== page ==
Let's say you are a personnel officer in a medium-sized company.  One of your division directors has come to you because his personnel and complaining about crowded office conditions and long hours spent commuting to work.  They aren't getting as muuch work done as they could be.  The director thinks if they spent more time in the office they'd get more done.

There seems to be something missing in your understanding of the situation so you decide to start by writing down

Situational ecology (1)

You find in studying the whole situation that the personnel in question spend a lot of time working in their home offices, equipped with microcomputers.  They work most effectively early in the morning or late at night and like to go skiing or hunting during the day.  They feel they are getting a lot done, though it is not visible to their director.  The director, who has his own computer in the office but not at home, is terrified of the new wave of high technology.

Then you look at the cross references.  This is what you find:

Situational ecology (1)
Start locally (2)
Learn by going (3)
Chain and network, not hub and wheel (9)
Optimize goals (18)
Be cranky (42)
Creative wandering (44)

You get your local start by listening to what's said by and about the persons involved.  You encourage the division director to listen to what his personnel are saying.

The idea of 'learning by going' is that you can try out the idea of working some hours at home yourself.  You go for a walk to think through a problem and are approached by a major client of your corporation who compliments you and what your personnel are doing.

The third pattern suggests that you try reorganizing your communications structures by talking more frequently to different employees and sending out fewer memos.

You may have been trying to maximize certain goals which always leads to minimizing others.  There may be ways in which you can optimize goals for greater productivity.  You try to help everyone get some of what they want.  You try to find out what people expect to happen at the office and encourage them to get together to work it out.  You encourage people to find tasks that they can best do out of the office and take time to do them at times that work out optimally for everyone.  You refuse to take sides or support any one person.

It is also pssible that all of you are trying to protect others when they are perfectly willing to change.  Be sure to express your opinion, even where you expect it will not be popular.

All of this may be easier to bring off if you wander creatively inside and outside of the ofice and encourage the manager to go along.  Listen to what people are saying.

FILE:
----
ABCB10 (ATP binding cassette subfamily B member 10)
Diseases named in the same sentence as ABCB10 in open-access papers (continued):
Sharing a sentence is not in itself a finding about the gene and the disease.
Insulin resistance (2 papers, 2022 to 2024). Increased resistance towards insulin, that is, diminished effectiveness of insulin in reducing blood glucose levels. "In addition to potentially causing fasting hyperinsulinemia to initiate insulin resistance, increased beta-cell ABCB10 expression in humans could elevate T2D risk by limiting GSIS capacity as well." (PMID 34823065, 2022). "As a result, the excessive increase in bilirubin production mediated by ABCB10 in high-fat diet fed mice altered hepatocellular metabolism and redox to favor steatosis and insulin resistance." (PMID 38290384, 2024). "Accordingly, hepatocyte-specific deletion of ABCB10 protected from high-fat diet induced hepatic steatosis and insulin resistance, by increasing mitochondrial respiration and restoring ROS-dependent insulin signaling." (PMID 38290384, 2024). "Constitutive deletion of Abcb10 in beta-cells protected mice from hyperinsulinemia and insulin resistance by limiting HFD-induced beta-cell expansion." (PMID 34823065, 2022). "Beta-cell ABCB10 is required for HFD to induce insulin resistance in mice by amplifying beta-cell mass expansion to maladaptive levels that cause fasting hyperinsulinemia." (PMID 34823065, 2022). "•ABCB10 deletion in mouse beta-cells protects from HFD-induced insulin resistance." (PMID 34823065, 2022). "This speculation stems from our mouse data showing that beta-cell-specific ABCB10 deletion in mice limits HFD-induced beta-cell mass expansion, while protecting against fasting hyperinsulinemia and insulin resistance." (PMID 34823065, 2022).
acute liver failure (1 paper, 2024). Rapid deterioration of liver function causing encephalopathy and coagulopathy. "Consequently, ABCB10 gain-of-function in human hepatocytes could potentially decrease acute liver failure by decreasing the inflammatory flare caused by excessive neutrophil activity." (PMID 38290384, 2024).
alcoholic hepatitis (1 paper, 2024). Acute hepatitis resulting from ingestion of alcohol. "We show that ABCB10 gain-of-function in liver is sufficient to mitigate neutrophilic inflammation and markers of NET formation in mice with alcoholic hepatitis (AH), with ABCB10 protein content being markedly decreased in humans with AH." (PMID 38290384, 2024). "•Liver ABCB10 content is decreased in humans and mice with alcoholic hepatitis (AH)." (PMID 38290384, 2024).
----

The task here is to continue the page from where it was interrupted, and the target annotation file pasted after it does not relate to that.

To take a different situation, let's say you are a teacher who needs to talk to the mother of a junior high school student.  You know there is a problem but you aren't sure if it is an academic problem, a discipline problem, or something that is going on in the family.  You know it is a ticklish situation in which you have to be able to be a very good listener to avoid any possible hostility.

The first thing that comes to mind is that the school might be a very threatening place for both the student and the motehr.  That suggests to you the pattern

Neutral turf (30)

And so you pick a place such as a coffee shop, community center, park, or shopping center that you can all feel at ease in but which none of you feels is your 'own' territory.

Other patterns that will emerge as important will be

Speak last (31)

This tells you that when you meet, you'll need to be on your guard to be sure the mother and the student have a chance to bring up what is on their minds.

You'll also want to

Watch your diet (48)

so that you don't verbally dominate the situation.  Remember that you should probably NOT have a cup of coffee and a pastry, even if you meet in a coffee shop, because of the effect that will have on speeding up your conversation.

Even though you want to become as warm as possible with the mother and student, 

Start cold, warm up (19)

tells you to be sure to begin formally and maintain respect.  You can warm up as the situation allows, probably through establishing

Human identity (39)

by finding things outside of the school situation that you have in common as human beings.  Be sure to avoid a string of direct questions.

Use a statement (13)

not a direct question, and

Give information (14)

about what you see as the problem so that they can respond on a basis of knowledge.

You can use Responsive Communication as we have shown in these examples, or any other way that seems suitable to you.  The point is to use these patterns as ways of thinking about building situations so that you will be a better listener.  After you've worked out several situations on paper you'll find that you are starting to think more naturally about situations using these patterns.  By then you may only need to use the book itself as a reference point from time to time.

The patterns




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50 patterns for making sense

using the patterns